A Look Into The Body: Joint By Joint

Gray Cook.

Mike Boyle.

If you are unaware of those two gentlemen, I highly suggest you start reading their material. A lot of people have a knack for making things really simple. These two gentlemen introduced the joint by joint approach. It is something I educate my staff on, and incorporate in all of our warm ups, as well as program design.

The approach breaks down like this: Starting from the ground up, at the ankle, each joint alternates being stable, or mobile.

Take a look at it like this::

  • Ankle Joint: Mobility
  • Knee Joint: Stability
  • Hip Joint: Mobility
  • Lumbar Region: Stability
  • Thoracic Region: Mobility
  • Scapular Region: Stability
  • Shoulder: Mobility
  • Elbow: Stability

This concept has a lot behind it, but you can pull away a few things from it. Your warm-ups and program design should follow this. You should be completing exercises that will stabilize the knee, mobilize the ankle, stabilize your scapula, mobilize your hip, etc.

This can also help us break down injuries. If a joint is not stable and it’s suppose to be, or mobile and it’s suppose to be, it causes the adjacent joint to do some compensating, typically causing some form of injury.

Take for example the hip joint. If you follow the joint by joint approach the hip should be a mobile joint, having a large range of motion. However, all too often people have extremely poor hip mobility. This causes the next joint up, lumbar spine, to overcompensate. The lumbar spine is an area that should be stabilized. By having poor hip mobility, you are asking a stable joint to be mobile, commonly causing injury.

So what does all this mean? It’s important to pay attention to as you complete your program. You should know which joints need to focus more on stability, and which joints need to focus more on mobility. This will not only increase performance, but also reduce the risk of injury.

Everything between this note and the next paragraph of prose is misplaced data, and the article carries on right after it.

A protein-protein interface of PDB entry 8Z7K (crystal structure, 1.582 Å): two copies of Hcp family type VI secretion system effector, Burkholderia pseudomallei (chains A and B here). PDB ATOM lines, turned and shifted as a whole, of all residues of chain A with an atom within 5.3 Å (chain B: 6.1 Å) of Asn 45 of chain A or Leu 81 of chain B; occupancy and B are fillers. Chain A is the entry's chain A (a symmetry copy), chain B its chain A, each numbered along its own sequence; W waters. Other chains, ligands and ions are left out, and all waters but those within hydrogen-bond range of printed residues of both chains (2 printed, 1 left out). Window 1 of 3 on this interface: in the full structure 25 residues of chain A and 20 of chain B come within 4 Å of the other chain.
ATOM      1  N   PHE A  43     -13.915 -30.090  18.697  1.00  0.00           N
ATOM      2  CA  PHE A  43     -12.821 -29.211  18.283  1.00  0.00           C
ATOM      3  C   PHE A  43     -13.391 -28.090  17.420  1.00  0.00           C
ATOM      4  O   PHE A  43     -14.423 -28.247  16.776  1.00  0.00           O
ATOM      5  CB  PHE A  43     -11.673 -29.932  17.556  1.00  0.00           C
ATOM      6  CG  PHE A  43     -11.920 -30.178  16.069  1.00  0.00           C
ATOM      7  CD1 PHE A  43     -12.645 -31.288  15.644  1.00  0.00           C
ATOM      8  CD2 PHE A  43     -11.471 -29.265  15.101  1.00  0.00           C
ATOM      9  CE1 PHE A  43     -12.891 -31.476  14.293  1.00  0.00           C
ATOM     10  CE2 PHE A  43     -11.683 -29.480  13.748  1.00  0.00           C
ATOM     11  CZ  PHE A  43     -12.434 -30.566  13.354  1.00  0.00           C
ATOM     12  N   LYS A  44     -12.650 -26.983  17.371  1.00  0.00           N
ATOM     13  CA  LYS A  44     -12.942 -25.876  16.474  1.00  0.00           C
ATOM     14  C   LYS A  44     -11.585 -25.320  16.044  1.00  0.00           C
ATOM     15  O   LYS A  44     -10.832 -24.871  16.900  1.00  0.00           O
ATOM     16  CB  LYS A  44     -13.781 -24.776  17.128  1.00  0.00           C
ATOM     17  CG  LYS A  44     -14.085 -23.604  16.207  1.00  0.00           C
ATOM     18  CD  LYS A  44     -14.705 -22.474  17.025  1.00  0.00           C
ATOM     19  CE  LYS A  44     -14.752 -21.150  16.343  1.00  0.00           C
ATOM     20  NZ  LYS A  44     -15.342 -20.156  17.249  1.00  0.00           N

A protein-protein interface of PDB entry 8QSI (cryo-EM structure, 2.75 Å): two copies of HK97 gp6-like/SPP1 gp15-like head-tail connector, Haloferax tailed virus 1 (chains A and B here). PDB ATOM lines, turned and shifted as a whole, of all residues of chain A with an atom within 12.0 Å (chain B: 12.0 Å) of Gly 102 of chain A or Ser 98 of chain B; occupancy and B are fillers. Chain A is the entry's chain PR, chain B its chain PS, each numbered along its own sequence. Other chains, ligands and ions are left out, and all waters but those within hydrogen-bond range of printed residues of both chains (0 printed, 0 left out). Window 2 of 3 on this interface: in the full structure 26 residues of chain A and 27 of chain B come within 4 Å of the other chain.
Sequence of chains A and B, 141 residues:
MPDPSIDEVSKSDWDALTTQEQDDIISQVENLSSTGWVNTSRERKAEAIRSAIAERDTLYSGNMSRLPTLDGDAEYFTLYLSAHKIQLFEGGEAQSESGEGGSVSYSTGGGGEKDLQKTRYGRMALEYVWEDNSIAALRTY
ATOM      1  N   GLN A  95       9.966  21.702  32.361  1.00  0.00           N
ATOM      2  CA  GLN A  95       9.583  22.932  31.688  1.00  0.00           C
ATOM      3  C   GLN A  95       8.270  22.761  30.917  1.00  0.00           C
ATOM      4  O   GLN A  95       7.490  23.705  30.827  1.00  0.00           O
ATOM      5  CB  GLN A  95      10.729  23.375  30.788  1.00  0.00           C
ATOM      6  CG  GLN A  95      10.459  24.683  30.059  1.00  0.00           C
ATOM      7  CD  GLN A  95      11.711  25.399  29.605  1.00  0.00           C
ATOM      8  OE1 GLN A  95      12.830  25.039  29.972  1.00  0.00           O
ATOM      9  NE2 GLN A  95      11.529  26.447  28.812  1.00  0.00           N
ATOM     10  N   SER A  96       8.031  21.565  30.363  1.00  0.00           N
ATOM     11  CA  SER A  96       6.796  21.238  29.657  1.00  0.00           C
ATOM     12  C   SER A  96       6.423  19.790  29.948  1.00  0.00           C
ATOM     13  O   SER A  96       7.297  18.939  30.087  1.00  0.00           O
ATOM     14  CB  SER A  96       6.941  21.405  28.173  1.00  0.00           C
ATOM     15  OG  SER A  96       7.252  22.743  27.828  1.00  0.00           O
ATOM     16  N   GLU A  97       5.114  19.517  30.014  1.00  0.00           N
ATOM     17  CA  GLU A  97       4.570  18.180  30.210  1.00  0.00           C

Here are some great exercises, joint by joint, to either increase stability, or mobility.

Ankle Mobility: Ankle Rocks

Knee Stability: Bulgarian Split Squats

Hip Mobility: Quad Position Hip Rotations

Lumbar Stability: Prone Planks, Palloff Press Variations

Thoracic Spine Mobility: Tripod T-Spine Mobility

Scapular Stability: Half Kneeling Rows

Shoulder Mobility: Wall Slides

Elbow Stability: Hammer Curls

*Please note: Videos were found through a YouTube search for instructional purposes only. I did not create these videos.

Both Gray Cook and Mike Boyle have done their part in changing the field of strength and conditioning. This joint by joint approach is just one of many examples. I keep it in mind everyday with my program, as well as program design for my clients.

There you have it. A look at the body, joint by joint.

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About Spurling Training Systems

At Spurling Training Systems, our focus is on providing a superior athletic conditioning experience. The combination of expert training, time spent understanding your specific goals and customized program development is what makes Spurling Training Systems a unique and effective training experience for athletes of all ages, levels and abilities. Doug is the founder and owner of Spurling Training Systems. He graduated from University of New England with a Bachelor of Science in Applied Exercise Science. He has several years of experience as both a personal trainer for general fitness and a strength and conditioning coach for athletes. His certifications from the National Strength and Conditioning Association (NSCA) include Certified Strength and Conditioning Specialist (CSCS) and Certified Personal Trainer (CPT).
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